Being Mortal Chapter 1: The Independent Self

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In chapter 1, Gawande compares the aging experiences of two individuals. His grandmother-in-law grew old independently in America, living alone and providing for herself into her 80’s. Meanwhile Gawande’s grandfather lives co-dependently to the age of 110 in a pre-modern Indian province.

I call his grandfather’s living situation co-dependent because while he lived with one of his sons and his son’s family, he still attended to his own business and personal affairs until his death. His extended family helped him with basic living needs, and he was lucky to remain active and healthy until the very end.

This comparison gives Gawande a framework to begin introducing some of the changes wrought by modernity. He makes the important point that these changes have occurred across all Western cultures, and is now taking place in China and other Asian countries as well. And these changes have created a new experience of growing old.

In this chapter, Gawande explains how doctors assess a person’s ability to care for themselves and live independently. He writes:

Had [my grandfather] lived in the West, [inspecting his property on horseback every day] would have seemed absurd. It isn’t safe, his doctor would say. If he persisted, then fell, and went to an emergency room with a broken hip, the hospital would not let him return home. They’d insist that he go to a nursing home” (p.16).

This quote introduces the central question we all must address: who actually gets to decide how we age and grow old and die?

Is it really up to doctors and hospitals to decide whether someone is “allowed” to go home versus going to a nursing facility? How so? Who decides which risks are worthwhile versus foolhardy? How can healthcare professionals work with their patients instead of dictating to them?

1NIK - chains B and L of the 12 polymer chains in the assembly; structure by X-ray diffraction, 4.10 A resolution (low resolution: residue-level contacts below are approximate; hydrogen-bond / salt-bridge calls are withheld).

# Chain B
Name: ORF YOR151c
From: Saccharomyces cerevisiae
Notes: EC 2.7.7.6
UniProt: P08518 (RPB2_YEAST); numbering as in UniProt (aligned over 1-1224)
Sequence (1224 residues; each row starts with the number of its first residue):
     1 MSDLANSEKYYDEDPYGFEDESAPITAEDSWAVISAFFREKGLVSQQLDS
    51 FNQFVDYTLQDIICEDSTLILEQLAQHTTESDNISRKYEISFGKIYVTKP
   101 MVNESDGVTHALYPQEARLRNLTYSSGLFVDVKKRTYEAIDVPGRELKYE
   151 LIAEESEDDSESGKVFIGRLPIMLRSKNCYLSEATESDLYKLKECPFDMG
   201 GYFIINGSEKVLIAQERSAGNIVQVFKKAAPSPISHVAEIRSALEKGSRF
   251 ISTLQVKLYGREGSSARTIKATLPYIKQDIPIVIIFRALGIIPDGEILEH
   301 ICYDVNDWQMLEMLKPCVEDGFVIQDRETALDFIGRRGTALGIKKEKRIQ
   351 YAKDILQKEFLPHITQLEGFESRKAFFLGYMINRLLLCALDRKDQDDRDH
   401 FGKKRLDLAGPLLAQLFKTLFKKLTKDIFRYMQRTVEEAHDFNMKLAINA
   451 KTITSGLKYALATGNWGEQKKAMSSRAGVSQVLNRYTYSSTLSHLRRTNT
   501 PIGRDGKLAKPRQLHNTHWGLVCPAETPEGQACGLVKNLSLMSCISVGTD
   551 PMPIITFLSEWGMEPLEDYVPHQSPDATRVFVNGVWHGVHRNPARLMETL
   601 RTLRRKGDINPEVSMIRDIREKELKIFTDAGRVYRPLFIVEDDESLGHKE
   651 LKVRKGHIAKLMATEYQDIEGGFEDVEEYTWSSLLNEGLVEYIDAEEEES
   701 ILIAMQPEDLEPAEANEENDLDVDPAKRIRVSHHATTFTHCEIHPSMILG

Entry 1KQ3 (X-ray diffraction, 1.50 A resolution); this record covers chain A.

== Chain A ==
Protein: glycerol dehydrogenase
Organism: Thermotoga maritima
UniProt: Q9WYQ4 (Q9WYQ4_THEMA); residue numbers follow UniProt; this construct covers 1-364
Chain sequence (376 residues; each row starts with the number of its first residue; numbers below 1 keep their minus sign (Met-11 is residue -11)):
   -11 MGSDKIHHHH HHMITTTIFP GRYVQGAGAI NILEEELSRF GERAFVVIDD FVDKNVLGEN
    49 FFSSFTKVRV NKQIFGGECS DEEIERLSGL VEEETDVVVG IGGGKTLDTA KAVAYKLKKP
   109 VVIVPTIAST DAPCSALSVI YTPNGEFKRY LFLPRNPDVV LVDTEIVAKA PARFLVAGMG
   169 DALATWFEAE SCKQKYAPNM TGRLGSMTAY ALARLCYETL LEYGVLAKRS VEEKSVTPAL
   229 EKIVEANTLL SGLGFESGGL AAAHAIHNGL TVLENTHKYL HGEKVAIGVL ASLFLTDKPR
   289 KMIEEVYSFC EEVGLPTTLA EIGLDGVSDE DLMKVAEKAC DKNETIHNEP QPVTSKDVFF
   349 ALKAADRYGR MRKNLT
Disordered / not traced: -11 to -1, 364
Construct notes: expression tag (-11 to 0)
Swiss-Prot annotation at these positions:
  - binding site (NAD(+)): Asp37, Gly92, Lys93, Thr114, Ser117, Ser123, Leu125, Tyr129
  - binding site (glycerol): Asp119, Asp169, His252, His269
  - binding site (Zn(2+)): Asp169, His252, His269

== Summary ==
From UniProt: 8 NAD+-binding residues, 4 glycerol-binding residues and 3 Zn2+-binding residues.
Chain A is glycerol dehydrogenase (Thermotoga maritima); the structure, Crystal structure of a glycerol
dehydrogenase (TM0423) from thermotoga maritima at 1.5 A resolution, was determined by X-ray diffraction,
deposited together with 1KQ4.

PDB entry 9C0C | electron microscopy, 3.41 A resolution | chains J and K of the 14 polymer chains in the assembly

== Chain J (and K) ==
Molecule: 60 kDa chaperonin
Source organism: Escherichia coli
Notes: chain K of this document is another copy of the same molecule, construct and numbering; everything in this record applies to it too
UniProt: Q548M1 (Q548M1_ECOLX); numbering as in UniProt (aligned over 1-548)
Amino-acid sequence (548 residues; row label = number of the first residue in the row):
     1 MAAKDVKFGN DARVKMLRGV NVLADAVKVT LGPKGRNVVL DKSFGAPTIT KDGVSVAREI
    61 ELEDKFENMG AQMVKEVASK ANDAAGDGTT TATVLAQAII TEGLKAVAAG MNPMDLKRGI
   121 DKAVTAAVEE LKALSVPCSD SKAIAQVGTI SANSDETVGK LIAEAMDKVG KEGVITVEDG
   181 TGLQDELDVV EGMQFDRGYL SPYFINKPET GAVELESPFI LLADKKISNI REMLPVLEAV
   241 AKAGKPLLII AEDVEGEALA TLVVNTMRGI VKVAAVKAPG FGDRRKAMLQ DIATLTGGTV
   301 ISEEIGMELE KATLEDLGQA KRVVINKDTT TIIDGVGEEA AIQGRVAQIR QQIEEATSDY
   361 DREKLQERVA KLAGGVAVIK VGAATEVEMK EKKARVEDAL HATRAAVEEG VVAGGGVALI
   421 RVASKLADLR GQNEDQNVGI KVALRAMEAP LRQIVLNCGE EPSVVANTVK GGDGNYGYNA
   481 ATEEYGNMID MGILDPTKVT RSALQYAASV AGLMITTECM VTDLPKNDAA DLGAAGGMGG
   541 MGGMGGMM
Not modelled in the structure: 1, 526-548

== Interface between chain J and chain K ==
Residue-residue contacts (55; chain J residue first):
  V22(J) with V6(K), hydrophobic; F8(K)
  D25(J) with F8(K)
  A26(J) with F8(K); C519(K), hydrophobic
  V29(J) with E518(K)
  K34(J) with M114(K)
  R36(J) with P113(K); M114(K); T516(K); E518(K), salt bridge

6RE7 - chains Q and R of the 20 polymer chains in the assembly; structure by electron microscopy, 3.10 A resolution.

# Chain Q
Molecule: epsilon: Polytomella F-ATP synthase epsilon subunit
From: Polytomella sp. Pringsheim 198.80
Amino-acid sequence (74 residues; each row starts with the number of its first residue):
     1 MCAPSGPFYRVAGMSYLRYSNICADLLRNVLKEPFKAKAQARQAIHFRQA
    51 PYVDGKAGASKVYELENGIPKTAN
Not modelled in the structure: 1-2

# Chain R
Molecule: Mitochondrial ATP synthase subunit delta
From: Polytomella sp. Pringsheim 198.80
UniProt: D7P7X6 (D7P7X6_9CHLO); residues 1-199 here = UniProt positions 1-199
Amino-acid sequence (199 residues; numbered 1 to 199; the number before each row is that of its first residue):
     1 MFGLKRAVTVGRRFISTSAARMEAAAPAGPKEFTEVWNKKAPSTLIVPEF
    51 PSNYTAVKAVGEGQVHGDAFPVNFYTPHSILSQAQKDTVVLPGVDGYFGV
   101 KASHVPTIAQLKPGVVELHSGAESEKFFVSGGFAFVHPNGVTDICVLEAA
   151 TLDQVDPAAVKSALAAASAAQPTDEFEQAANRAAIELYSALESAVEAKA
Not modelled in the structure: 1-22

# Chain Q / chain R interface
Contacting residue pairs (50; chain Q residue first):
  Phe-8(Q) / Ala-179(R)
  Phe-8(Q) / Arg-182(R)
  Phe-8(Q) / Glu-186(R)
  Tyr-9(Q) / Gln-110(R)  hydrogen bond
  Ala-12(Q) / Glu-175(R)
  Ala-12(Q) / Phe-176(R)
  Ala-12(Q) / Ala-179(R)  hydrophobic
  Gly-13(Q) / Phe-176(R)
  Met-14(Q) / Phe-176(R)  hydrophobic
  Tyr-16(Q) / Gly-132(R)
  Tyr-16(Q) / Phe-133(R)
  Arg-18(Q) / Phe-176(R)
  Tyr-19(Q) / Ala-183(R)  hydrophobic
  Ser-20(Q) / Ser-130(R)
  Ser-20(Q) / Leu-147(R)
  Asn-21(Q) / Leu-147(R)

If we value our independence and resiliency above all else, at what point can or should we open ourselves to the possibility of limitations? Do we force circumstances to determine this? Do we act in advance to prevent greater infirmity or do we embrace the risks and the greater possibility of loss?

Humans are famously incapable of making good judgments about personal risk, and yet we resist efforts to outsource those judgments. How do we make this judgment call for ourselves or our loved ones? Can we create flexible systems to help people live with support at the same time that they live with some level of acceptable risk? What is acceptable?

Who decides how we’re going to live, how we’re going to age, and how we’re going to die? I’d like to say we each can make that decision, but I feel this may work only if we’re willing to consider the possibility of individual risk and take the steps to manage risk rather than ignore or hide it.

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RMK

Writer, editor, strategic thinker. Knitter, learner, intermittent runner. Exuberant, joyful, and full of curiosity (and opinions) about most everything.

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RMK

Writer, editor, strategic thinker. Knitter, learner, intermittent runner. Exuberant, joyful, and full of curiosity (and opinions) about most everything.

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